Part of trying to hide my breasts away was about the visual absurdity of my proportions. It wasn’t just Mom. Even the people she didn’t apologize to were constantly commenting on the size of my boobs—it was (and often still is) unrelenting. Mom worried about what large breasts would mean for my sisters and me socio-sexually. But we never talked directly about puberty or sex—all of our time was spent talking about the vulgarity of our boobs and appearance. 

When I went to my first prom as a freshman, I wore a dress with a halter-style top—two very thin straps that tied around my neck. Uncharacteristically un-Mormon of me. Anticipating the problem of highlighting what we were always trying to camouflage, Mom made me call my boyfriend and tell him that I wasn’t allowed to wear a pin-on corsage—it had to be one that I could wear on my wrist. That didn’t keep the straps on my prom dress from snapping under the weight of those puppies while we danced though. So ok, maybe Mom had a point. 

But I also know Mom didn’t want to watch my boyfriend (who obsessively touched my boobs every single time we were alone or in the dark) fiddle with pinning a corsage on my dress with no chance of avoiding a boob graze—or even a nervous, full-on fondling, trying to affix the corsage while keeping the pin from stabbing either of us.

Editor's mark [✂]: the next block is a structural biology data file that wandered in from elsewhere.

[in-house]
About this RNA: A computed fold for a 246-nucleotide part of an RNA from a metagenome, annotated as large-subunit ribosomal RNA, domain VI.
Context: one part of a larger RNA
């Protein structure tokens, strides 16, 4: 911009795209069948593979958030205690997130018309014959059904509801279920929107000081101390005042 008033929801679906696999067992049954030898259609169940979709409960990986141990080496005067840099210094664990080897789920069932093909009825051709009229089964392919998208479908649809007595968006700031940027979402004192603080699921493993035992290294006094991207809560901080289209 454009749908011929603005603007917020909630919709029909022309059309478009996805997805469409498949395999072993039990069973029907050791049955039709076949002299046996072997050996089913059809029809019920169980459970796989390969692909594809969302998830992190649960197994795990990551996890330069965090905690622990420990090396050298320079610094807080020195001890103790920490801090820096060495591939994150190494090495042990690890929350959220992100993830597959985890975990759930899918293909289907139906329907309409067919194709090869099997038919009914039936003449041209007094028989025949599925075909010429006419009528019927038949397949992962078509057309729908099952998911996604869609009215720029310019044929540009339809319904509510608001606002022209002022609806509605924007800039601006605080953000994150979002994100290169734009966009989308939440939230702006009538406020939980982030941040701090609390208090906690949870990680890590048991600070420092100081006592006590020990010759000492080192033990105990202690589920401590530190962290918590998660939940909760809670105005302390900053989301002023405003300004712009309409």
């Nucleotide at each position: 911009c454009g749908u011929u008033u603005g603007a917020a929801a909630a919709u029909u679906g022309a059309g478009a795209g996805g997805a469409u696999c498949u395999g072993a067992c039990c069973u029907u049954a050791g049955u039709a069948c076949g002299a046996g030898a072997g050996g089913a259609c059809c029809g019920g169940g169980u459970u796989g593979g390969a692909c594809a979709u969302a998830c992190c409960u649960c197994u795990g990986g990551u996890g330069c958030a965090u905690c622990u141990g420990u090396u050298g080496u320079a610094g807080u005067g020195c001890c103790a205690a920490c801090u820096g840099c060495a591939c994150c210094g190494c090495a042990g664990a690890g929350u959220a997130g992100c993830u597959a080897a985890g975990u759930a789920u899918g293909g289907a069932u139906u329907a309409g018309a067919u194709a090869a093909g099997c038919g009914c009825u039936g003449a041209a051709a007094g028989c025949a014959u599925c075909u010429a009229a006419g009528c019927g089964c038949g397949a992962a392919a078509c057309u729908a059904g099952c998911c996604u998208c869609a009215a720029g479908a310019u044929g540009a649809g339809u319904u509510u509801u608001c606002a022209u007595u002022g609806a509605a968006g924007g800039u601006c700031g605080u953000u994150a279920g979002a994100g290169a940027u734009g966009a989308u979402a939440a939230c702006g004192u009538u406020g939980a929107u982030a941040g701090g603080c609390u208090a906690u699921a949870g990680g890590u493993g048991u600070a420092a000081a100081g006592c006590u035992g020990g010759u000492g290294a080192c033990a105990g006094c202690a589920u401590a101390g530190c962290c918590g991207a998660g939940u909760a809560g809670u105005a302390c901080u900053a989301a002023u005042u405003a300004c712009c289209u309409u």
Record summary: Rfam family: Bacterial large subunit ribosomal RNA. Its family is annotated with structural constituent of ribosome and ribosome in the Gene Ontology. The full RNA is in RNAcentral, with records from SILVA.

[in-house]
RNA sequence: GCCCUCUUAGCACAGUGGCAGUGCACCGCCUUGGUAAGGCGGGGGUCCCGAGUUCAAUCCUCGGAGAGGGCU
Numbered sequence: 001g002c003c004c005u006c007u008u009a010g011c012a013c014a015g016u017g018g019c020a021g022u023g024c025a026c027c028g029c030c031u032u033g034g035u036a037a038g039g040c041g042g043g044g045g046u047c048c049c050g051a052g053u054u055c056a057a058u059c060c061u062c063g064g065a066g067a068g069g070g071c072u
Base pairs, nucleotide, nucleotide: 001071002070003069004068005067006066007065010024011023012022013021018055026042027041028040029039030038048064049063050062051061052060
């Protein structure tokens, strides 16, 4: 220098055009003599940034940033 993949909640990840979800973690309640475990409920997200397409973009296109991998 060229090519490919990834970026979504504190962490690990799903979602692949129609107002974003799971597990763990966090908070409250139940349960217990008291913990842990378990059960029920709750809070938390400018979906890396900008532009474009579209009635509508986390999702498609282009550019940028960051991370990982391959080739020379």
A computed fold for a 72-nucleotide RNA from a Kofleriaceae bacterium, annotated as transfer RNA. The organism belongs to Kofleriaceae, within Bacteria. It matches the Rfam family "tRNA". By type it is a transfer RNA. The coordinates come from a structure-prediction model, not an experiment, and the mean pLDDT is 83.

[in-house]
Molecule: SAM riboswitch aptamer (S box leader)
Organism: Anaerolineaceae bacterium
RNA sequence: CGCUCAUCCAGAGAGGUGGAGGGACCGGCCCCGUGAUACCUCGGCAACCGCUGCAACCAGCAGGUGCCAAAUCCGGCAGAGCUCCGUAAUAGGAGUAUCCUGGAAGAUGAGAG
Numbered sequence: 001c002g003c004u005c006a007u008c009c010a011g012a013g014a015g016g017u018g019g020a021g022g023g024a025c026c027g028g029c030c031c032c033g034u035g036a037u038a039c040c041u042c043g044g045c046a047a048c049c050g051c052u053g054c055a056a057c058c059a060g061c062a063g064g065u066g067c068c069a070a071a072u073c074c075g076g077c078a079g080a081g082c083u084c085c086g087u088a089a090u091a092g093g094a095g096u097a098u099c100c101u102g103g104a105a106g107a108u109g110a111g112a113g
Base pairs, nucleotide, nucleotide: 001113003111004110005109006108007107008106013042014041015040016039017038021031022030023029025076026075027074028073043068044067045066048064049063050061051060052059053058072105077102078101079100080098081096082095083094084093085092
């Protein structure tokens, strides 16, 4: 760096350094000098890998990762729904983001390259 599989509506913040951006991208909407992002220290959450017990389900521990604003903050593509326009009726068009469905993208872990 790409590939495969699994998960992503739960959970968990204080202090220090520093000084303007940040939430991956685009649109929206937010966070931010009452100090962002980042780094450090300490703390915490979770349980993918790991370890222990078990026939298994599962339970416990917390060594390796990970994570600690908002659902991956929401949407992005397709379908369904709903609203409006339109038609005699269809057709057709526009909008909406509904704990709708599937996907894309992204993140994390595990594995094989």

As Mormons, virginity and “sexual purity” to the extreme were of utmost importance to Mom and the Church. If there is a woman to admire in Mormonism—worthy of respect in any amount of specificity—it is the Virgin Mary, Jesus’s mother, for her purity and virtue. If only we too could be magic—each of our 12 expected births, as obedient Mormon women, the result of immaculate conception.  

A young woman with none-to-smallish breasts that easily fit under the buttons of a modest dress or sweater will always read more “pure and virtuous” than one whose dresses gape between buttons—or a young woman who looks sloppy because she had to buy a much-too-large top to accommodate her cup size. At least this is what Mormon leadership would have me believe based on personal experience and their many pamphlets instructing me on how to be a blindly obedient teenager full of shame.